Rosen, Nir 1977-

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Rosen, Nir 1977-


Born 1977, in New York, NY.


Home—Istanbul, Turkey. Office—New America Foundation, 1630 Connecticut Ave., N.W., 7th Fl., Washington, DC 20009. E-mail—[email protected]; [email protected]


Writer, journalist, photographer, and filmmaker. Has worked in Iraq, Afghanistan, Pakistan, and Somalia. New America Foundation, fellow.


In the Belly of the Green Bird: The Triumph of the Martyrs in Iraq, Free Press (New York, NY), 2006.

Contributor to periodicals, including World Policy Journal, Washington Post, Boston Review, New York Daily News, New York Times Magazine, Atlantic Monthly, Harper's Magazine, New Republic, and New Yorker.


Writer, photographer, and filmmaker Nir Rosen is a journalist who has written extensively on the American presence in Iraq and Afghanistan and on the U.S.-led war in the Middle East. He entered Iraq shortly after Baghdad fell to American forces, and spent almost a year among the Iraqis, investigating the American occupation, the troubled relationship between Americans and the Iraqis, the development of religious and political movements throughout the country, and relations between the ethnic factions existing within Iraq. The development of Islamist resistance movements and terror organizations also drew his attention while in Iraq. Rosen's Middle Eastern features and fluency in Arabic ensured him access to sources that other journalists could not match. His research took him into mosques, tribal meeting halls, and the homes of the Iraqis themselves, where he talked directly with the people most affected by the Iraq war and assembled a ground-level view of what the war meant to those who had allegedly been liberated.

In the Belly of the Green Bird: The Triumph of the Martyrs in Iraq is Rosen's eyewitness account of the sectarian conflict in Iraq and how it increased in intensity in the days following the fall of Saddam Hussein. The book is based on Rosen's firsthand reporting, and he describes in depth the numerous religious and ethnic groups' struggle for power in a destabilized Iraq, already in the grip of what is essentially a civil war. He describes how American forces, through their own actions, alienated the Iraqi people with violence, arrogance, and intolerance for Iraqi religious customs. For the Iraqis, Rosen notes, the American forces quickly morphed from liberator to occupier, and there seems to be little that can be done to reverse that deadly perception. For most, the only course available to them is resistance, and Rosen charts the rise of anti-American sentiment and the proliferation of martyrs arrayed against the U.S. forces. The title of Rosen's book is derived from a verse in the Hadith that describes how Islamic martyrs will travel to heaven in the belly of a green bird. As Rosen describes it, the bird will continue to fly, and martyrs will continue to rise against the ones they see as occupiers, for as long as American forces continue to stay in Iraq. A Kirkus Reviews critic called Rosen's book "sobering reading, and yet more evidence against the neocon adventure in the Middle East." Reviewer Bill Perkins, writing in Washington Monthly, commented: "If you want to gain a better understanding and tangible feel, on a pragmatic, smell-of-the-streets level, of the cause-and-effect cycle of coalition actions upon the Iraqi people, then Rosen's book is a good place to start."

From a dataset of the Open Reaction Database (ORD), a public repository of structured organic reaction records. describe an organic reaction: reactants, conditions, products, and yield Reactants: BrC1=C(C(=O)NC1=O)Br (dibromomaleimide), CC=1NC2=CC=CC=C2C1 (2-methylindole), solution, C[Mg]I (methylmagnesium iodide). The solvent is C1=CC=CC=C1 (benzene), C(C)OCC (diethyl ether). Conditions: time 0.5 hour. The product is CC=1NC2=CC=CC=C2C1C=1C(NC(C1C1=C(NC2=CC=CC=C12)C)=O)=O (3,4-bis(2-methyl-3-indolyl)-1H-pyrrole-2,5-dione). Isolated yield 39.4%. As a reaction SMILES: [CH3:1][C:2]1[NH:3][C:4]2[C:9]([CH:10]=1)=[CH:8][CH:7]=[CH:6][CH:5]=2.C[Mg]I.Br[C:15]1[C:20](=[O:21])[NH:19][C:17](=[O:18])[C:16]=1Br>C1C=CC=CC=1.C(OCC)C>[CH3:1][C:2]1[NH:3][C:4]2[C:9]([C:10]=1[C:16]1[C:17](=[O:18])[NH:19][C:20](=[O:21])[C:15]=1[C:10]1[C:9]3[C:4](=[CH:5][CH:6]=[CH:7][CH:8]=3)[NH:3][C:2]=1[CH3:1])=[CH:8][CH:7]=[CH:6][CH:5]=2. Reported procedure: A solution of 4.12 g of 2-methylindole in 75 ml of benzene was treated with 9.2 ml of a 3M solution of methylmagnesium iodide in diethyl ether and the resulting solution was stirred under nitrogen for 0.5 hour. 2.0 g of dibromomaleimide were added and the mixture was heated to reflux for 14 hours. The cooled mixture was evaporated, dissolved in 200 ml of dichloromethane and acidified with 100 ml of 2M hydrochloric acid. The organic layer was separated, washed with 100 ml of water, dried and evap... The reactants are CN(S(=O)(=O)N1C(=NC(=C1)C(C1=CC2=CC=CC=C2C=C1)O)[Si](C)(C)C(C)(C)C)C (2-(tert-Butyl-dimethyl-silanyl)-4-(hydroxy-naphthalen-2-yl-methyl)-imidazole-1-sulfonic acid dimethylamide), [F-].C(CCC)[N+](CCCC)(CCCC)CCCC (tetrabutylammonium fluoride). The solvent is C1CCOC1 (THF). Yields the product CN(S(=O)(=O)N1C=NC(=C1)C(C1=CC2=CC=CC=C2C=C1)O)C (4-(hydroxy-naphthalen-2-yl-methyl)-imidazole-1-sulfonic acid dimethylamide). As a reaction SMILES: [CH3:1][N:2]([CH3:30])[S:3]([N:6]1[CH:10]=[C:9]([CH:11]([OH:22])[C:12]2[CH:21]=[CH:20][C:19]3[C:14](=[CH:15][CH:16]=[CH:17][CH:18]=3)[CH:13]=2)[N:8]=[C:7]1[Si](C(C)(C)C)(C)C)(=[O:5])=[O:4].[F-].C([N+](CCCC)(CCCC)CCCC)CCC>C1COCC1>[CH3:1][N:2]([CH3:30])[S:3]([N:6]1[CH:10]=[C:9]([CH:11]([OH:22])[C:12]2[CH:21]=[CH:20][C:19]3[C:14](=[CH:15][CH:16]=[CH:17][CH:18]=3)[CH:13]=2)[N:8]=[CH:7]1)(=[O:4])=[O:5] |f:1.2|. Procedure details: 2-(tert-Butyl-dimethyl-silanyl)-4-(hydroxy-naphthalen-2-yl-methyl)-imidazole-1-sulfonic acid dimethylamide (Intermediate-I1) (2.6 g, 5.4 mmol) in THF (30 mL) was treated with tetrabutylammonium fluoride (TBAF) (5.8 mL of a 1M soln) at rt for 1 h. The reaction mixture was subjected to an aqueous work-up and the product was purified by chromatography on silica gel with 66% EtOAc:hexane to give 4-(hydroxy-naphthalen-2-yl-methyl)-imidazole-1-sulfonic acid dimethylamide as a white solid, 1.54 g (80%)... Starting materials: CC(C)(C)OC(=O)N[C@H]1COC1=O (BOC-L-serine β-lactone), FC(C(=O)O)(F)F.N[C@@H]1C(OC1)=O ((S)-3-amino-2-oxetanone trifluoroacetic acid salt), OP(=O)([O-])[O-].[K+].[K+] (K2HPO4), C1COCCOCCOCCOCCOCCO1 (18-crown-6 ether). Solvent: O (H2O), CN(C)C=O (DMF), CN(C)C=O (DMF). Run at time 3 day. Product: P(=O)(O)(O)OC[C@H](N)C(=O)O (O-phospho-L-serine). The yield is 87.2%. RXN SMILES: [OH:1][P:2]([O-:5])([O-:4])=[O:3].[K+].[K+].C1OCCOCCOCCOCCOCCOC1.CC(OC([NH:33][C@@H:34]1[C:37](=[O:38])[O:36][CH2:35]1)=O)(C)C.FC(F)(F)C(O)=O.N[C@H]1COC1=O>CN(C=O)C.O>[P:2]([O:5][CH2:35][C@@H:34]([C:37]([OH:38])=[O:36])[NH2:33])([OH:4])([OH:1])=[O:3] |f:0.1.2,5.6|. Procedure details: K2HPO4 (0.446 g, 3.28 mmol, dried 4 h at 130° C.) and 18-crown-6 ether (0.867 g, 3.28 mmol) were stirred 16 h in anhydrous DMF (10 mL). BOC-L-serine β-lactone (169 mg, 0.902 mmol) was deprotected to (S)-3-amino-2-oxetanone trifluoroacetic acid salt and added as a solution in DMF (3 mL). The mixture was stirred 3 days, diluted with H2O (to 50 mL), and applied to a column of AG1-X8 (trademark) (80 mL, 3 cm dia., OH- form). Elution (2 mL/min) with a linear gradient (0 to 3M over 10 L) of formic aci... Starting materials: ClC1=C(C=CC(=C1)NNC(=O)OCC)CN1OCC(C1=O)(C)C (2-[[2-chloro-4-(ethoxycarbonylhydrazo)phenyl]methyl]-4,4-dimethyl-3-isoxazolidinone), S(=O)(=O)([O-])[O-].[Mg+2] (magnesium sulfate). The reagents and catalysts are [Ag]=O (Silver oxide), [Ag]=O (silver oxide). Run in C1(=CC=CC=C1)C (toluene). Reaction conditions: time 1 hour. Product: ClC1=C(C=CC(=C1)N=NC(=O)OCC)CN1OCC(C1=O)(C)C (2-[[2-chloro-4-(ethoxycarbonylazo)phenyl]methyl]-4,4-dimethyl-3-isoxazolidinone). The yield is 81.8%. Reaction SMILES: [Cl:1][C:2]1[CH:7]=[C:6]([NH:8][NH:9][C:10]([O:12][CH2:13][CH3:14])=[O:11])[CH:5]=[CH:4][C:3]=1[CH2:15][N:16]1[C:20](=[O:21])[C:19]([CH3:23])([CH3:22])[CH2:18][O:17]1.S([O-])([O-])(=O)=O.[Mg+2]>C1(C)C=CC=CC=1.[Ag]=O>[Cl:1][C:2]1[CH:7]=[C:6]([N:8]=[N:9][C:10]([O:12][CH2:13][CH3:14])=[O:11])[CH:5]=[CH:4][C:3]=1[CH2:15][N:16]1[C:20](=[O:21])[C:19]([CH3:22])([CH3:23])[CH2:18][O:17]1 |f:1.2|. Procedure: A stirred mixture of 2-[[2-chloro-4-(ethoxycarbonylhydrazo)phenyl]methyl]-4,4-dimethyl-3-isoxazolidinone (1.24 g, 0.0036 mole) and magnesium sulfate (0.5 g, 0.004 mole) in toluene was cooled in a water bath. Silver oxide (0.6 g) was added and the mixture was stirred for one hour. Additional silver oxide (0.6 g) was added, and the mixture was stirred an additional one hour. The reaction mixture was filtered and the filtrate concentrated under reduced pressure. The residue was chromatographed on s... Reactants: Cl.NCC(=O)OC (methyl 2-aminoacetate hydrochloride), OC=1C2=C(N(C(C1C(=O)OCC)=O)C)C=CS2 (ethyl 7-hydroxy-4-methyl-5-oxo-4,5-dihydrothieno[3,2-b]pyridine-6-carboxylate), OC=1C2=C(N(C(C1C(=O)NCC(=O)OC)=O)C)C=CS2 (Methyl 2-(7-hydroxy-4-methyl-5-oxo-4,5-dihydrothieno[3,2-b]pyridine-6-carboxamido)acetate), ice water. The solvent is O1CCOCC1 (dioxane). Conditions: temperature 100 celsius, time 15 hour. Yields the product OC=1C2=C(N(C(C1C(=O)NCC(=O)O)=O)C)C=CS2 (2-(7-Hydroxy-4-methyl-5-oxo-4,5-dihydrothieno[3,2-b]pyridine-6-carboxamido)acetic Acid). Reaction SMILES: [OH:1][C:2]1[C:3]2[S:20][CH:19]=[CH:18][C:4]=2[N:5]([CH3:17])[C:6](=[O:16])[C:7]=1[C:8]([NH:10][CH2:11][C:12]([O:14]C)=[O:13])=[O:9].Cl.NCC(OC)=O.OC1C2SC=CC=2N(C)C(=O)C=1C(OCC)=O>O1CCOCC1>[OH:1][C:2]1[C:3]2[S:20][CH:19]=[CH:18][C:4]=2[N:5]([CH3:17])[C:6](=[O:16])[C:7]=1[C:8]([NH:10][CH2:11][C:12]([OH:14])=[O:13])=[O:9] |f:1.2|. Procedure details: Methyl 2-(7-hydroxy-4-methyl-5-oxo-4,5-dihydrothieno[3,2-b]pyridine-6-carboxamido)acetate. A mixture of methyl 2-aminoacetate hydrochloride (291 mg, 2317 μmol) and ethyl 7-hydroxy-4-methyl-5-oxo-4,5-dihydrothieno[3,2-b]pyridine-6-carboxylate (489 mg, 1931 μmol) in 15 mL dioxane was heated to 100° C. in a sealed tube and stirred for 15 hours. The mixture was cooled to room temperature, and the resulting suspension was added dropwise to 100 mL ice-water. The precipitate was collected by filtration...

Rosen told CA: "I first got interested in writing as a career when I was nineteen, traveling through the Middle East and writing letters to friends describing my experiences. Important inspirations were the books of Robert Kaplan such as the Ends of the Earth and the articles of Sebastian Junger. Although I disagreed with every single conclusion Kaplan drew, I longed to visit those same countries, and envied Junger for his adventures. My work is influenced primarily by my friends in academia, and I try to inform my work with their knowledge as much as possible. My writing process is not formal; I travel, engage people, try to live in the country, take my time to get to know it, feel it, learn about it, and as I do so I take notes, only typing them up upon my departure and then structuring them—and then the war with the editors begins.

"I hope my work challenges false notions of the truth that are used to justify unjust power relations, and I hope my work brings hidden lives and truths to my readers, who can then try to understand other people and other cultures and question their own beliefs."



Kirkus Reviews, April 15, 2006, review of In the Belly of the Green Bird: The Triumph of the Martyrs in Iraq, p. 398.

Library Journal, May 1, 2006, Marcia L. Sprules, "The Middle East: Going over the Ground," review of In the Belly of the Green Bird, p. 102.

Publishers Weekly, March 13, 2006, review of In the Belly of the Green Bird, p. 56.

Washington Monthly, May, 2006, Bill Perkins, "Things Fall Apart: A Reporter's Harrowing Account of Iraq's Slide toward Chaos," review of In the Belly of the Green Bird, p. 42.


Aljazeera Web site, (July 5, 2006), Adla Massoud, "Author Says Iraq Worse Than Reported," interview with Nir Rosen.

BuzzFlash, (June 29, 2006), Mark Karlin, "Nir Rosen Reporting on Martyrdom and Chaos in Iraq," interview with Nir Rosen.

Foreign Exchange with Fareed Zakaria Web site, (November 12, 2006), biography of Nir Rosen.

New America Foundation Web site, (November 12, 2006), biography of Nir Rosen.

Nir Rosen Home Page, (November 12, 2006).